Impacts of Local Upheavals on the Firm as a Whole

Second, in discussing strategic planning with attendees of the recent conference as well as with managing partners I regularly meet with, I was rather shocked to learn that virtually no global law firm has a disaster recovery program in the event of a disaster in a major foreign branch.  The greater a law firm’s footprint, the more likely one of those footprints may well land on a landmine. Disasters may be of a natural kind, such as an earthquake on Japan (from which Japanese branches of foreign law firms are still reeling).  Local disasters may be politically inspired, such as in the instance of a regime change or as is now taking place in Russia.  Or, most critically, a disaster may well be the consequence of local financial upheaval.  Of course, the most foreboding crisis is the continued upheavals in the Euro zone; should the Euro collapse, the consequences will be devastating at every level.  But, oddly, while lawyers are trained to always contemplate sundry adverse contingencies as they counsel their clients, I have yet to meet a law firm that has a plan in place should the Euro collapse.

The ability to exercise management and fiscal control over a global expanse is also problematic, as recently shown in the instance of a practice leader in an Asian branch of a US law firm who allegedly improperly pocketed million of dollars of client escrow funds resulting in a loss to the law firm of a claimed $32,000,000.  I do not, of course, suggest that purely domestic law firms are immune from partner defalcations, as recent press reports demonstrate.

In addition, going global necessarily results in substantial additional overhead costs, tax issues and subjects the law firm to compliance with foreign rules, which are often extremely xenophobic.

Foreign Offices Spinning Off to Compete with the Mother Ship

At the NLJ Managing Partners Breakfast, there seemed to be a general consensus that Asia provides the greatest opportunity for law firms, with most speakers, both on the panel and in the audience, suggesting that China still offered the greatest opportunity. However, another suggested that the profession must be mindful of the Chinese business model, which seems to be the Chinese asking foreigner to come to China and perform a service or build a product, followed by the Chinese saying “let me see how you do that.”  That in turn is followed by “teach us how to do that,” and ultimately “okay, we now know how to do that on our own, so you can leave and we will do so.”  A leading managing partner, suggested, only perhaps slightly in jest, that “in a couple of years, these managing partners meetings will only be attended by Chinese managing partners.”

This is not a uniquely Chinese phenomenon. As firms hire local lawyers, train them in the ways of BigLaw practice and allow these lawyers to bond with the mother ship’s clients, the allure to these lawyers to spin off and form their own firm, taking the clients with them may be irresistible.  These local lawyers have gained the clients’ confidence and demonstrated their ability to deliver high quality legal services. They are fully aware that they can set up shop, unburdened by the groaning weight of BigLaw overhead and offer materially lower rates, while pocketing a vastly higher percentage of the profit for their own benefit.  This has already occurred a number of times and will certainly occur in the future. A BigLaw firm, having invested substantial sums in the branch office then confronts a Hobson’s dilemma:  Cut its losses and get out of Dodge or invest even more money locally and hope to save both face and its prior investment.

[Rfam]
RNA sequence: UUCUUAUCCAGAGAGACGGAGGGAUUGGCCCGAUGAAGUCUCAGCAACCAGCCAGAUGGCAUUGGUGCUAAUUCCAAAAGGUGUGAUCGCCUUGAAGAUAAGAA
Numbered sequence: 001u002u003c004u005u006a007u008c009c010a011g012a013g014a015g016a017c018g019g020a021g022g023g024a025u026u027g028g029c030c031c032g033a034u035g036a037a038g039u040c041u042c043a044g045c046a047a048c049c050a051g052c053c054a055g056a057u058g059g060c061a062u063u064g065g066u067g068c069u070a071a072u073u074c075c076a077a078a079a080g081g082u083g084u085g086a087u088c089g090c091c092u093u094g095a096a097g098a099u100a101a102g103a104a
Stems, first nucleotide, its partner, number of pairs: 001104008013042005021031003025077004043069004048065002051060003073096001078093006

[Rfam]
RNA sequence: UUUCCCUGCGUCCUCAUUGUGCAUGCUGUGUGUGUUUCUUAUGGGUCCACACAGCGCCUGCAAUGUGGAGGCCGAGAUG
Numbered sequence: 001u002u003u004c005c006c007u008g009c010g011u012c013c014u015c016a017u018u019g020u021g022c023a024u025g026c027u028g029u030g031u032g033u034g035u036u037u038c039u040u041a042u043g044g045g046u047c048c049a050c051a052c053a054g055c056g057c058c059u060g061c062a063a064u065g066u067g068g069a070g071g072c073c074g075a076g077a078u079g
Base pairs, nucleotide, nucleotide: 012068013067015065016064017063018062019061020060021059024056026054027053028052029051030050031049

More Offices = More Conflicts of Interest

Having lots of lawyers in many countries is neat and certainly does provide some nice bragging rights.  However, it also makes the potential of conflicts of interest far more serious and the ability to thoroughly vet new clients and matters almost impossible.  Global corporations do business all over the world using different business structures and under a variety of names, not always even English.  This point was driven home for me as a partner at a global law firm recently related an incident that caused great embarrassment and some serious erosion of his relationship with one of his largest clients; a global Fortune 100 company..  As he related to me, he was visiting with the client general counsel seeking to further enhance the relationship and hoping to get some more business.  The two dined in the corporate dining room and upon returning to the GC’s office, the client thumbed through the batch of mail that was left for him while they dined.  One particular large envelope, marked “Urgent” caught the GC’s eye and he opened the envelope, examined the contents, and turned to the law firm partner and said, “Jim, I know you would like to leave here with some juicy new business. We just got served with papers in which there is a major claim of patent infringement on one of our major products. From what I see in these papers, the other side is looking for $1,500,000,000 in damages. I want you to handle this case and treat it as a ‘bet the company case’, with no holds barred, especially since you know the lawyer on the other side.  They are your partners in Belgium.”